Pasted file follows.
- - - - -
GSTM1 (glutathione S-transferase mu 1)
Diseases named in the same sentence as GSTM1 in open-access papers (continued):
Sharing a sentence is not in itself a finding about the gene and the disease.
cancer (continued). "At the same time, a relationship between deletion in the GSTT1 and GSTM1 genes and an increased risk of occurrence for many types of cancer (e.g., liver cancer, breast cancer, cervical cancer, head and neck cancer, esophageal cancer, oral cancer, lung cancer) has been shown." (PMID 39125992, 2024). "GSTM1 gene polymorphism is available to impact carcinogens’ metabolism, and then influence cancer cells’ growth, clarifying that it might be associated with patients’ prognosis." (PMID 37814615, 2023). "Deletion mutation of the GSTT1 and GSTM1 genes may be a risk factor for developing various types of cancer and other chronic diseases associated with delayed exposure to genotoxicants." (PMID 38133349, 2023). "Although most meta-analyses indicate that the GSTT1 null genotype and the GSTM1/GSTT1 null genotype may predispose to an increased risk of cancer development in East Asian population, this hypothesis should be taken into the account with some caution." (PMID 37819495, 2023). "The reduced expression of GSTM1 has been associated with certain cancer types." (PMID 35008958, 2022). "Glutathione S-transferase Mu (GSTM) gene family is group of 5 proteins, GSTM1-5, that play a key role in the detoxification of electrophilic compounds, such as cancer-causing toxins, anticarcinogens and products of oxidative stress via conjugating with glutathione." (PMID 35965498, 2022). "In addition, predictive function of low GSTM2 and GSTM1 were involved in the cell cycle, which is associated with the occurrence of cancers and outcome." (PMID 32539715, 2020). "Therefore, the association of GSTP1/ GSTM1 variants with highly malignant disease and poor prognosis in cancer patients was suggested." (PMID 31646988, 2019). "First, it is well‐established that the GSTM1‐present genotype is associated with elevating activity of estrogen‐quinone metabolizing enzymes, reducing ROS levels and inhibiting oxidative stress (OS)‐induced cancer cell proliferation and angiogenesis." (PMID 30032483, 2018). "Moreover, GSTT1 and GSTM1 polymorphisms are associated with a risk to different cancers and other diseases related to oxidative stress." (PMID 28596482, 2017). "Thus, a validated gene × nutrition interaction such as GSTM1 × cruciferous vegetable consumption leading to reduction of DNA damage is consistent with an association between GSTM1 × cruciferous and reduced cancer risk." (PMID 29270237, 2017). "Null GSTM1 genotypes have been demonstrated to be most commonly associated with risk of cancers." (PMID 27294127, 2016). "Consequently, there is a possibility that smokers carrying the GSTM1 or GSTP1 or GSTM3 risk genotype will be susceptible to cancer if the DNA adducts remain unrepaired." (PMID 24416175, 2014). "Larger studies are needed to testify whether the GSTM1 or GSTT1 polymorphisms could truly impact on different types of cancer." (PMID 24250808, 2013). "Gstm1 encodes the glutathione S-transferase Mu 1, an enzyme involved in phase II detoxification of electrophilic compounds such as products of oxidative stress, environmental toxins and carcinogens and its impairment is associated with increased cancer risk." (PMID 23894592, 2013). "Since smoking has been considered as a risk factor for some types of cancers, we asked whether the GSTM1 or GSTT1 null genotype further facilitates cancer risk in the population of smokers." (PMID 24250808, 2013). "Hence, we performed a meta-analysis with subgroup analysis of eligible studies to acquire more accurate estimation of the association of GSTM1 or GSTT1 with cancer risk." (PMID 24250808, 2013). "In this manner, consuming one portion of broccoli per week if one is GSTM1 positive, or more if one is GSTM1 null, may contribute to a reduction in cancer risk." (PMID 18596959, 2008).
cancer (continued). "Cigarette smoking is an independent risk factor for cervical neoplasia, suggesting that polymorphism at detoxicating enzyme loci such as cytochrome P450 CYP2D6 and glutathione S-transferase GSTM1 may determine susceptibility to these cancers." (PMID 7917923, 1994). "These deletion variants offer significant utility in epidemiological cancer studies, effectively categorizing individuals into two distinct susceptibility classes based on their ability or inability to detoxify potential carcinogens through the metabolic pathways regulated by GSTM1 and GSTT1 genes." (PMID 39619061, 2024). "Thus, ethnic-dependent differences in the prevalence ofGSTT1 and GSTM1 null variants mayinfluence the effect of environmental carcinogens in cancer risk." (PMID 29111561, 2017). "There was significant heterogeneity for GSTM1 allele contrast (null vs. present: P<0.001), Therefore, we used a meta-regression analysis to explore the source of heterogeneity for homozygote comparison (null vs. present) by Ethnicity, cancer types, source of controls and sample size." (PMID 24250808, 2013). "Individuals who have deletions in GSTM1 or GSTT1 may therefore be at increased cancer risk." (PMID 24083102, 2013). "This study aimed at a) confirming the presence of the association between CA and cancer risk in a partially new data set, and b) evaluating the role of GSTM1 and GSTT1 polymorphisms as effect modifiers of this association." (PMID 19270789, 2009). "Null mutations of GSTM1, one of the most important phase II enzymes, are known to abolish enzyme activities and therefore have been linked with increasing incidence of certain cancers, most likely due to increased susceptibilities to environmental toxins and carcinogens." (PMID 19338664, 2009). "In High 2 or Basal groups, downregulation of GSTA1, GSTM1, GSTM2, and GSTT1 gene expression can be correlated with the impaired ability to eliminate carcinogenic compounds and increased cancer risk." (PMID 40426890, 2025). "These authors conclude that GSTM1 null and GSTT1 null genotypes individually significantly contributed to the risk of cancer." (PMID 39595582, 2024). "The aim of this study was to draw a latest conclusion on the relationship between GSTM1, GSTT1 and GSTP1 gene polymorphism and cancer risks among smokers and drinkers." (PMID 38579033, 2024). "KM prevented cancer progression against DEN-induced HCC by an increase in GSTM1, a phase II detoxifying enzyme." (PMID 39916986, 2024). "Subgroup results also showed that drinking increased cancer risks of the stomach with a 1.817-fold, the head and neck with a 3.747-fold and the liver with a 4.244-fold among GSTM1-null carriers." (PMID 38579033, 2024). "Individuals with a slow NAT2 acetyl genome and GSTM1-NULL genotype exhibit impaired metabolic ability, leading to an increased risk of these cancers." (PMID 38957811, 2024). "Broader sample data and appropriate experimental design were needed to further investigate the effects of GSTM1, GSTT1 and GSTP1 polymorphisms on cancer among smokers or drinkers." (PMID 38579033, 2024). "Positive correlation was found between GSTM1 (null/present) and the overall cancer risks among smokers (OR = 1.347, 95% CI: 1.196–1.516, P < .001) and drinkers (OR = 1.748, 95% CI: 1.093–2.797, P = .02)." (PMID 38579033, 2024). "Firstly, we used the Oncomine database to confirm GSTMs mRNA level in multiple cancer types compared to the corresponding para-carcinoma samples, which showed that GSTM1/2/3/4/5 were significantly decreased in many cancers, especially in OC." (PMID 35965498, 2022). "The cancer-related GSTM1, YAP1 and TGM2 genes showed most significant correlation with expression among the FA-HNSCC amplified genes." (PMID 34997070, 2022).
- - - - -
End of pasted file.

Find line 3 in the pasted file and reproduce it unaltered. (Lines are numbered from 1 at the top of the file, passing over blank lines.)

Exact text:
Sharing a sentence is not in itself a finding about the gene and the disease.